The opposition-backed Free Syrian Army (FSA) in Aleppo has rejected a UN truce proposal that seeks to suspend fighting in Syria's second city, a day after the government hinted at considering it. 

Zaher al-Saket, FSA military commander in the city, said on Wednesday that the proposal only serves the regime of President Bashar al-Assad, and pledged that his troops would continue their fight.

"First I would like to say that we completely reject this so-called freeze plan and truce," he said in an interview with Al Jazeera.

"We learned not to trust the Assad regime because they are cunning and only want to buy time. We saw what happened in Homs and we will never accept the same scenario in Aleppo."

The news came as forces loyal to Assad dropped a barrel bomb on Wednesday on Aleppo's al-Marjeh neighbourhood, according to activists.

Images from the aftermath of the reported strike showed men digging through a rubble of a building.

There was no immediate report on casualties from the attack.

Staffan de Mistura,  UN special envoy to Syria, said on Tuesday the Syrian government had responded with "constructive interest" to the UN proposal.

De Mistura set out the plan last month that would allow humanitarian aid through, and will lay the groundwork for peace talks.

As he continues to press for a diplomatic solution, there is no sign of let-up in fighting on the ground.

Syrian state media reported on Wednesday that two rockets were fired at a school in the central province of Hama, killing seven children.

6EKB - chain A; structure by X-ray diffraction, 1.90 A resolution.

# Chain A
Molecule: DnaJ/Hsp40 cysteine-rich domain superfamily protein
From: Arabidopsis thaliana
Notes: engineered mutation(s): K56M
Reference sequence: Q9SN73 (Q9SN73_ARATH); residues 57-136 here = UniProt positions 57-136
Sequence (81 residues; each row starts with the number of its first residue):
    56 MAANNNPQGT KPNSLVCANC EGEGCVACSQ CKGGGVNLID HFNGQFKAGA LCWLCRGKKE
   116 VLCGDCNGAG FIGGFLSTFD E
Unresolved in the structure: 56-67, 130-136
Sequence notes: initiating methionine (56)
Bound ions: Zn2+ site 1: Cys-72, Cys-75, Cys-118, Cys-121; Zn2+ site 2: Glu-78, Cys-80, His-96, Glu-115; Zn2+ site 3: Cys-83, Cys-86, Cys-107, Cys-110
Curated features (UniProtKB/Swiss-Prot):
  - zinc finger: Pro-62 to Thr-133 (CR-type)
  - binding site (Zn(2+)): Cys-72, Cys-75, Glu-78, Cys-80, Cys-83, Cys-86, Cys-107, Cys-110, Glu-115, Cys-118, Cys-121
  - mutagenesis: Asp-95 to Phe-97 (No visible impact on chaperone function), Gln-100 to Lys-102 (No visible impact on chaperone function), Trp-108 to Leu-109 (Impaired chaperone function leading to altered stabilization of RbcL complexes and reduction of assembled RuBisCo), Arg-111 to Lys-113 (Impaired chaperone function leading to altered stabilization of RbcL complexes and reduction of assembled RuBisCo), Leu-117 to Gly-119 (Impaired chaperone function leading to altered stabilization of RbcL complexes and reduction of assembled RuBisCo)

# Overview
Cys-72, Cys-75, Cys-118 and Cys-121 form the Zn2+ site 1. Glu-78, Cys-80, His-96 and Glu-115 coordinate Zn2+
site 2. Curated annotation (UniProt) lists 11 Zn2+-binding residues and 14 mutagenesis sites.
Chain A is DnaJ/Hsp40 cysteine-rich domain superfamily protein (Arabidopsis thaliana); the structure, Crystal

Opposition leader detained

Separately Syrian authorities detained a prominent Damascus-based writer and dissident, Louay Hussein, as he was trying to leave the country at the Syria-Lebanon border bound for Spain.

Hussein is a longtime opposition activist and the leader of Building the Syrian State.

The Britain-based Syrian Observatory for Human Rights also reported on Wednesday Hussein's arrest, saying he was taken to the justice palace in Damascus.

Human rights groups said the government has rounded up tens of thousands of Syrians, many of whom disappear in custody never to be seen again.

A UN panel last year accused Assad's government of committing a crime against humanity by making people systematically vanish.

More than 195,000 people have been killed in Syria since the beginning of the conflict in March 2011, with successive attempts at internationally backed negotiations failing to yield a peace deal.

Nearly 10 million people have been displaced by Syria's civil war, and more than three million have fled the country.

Source: Al Jazeera and agencies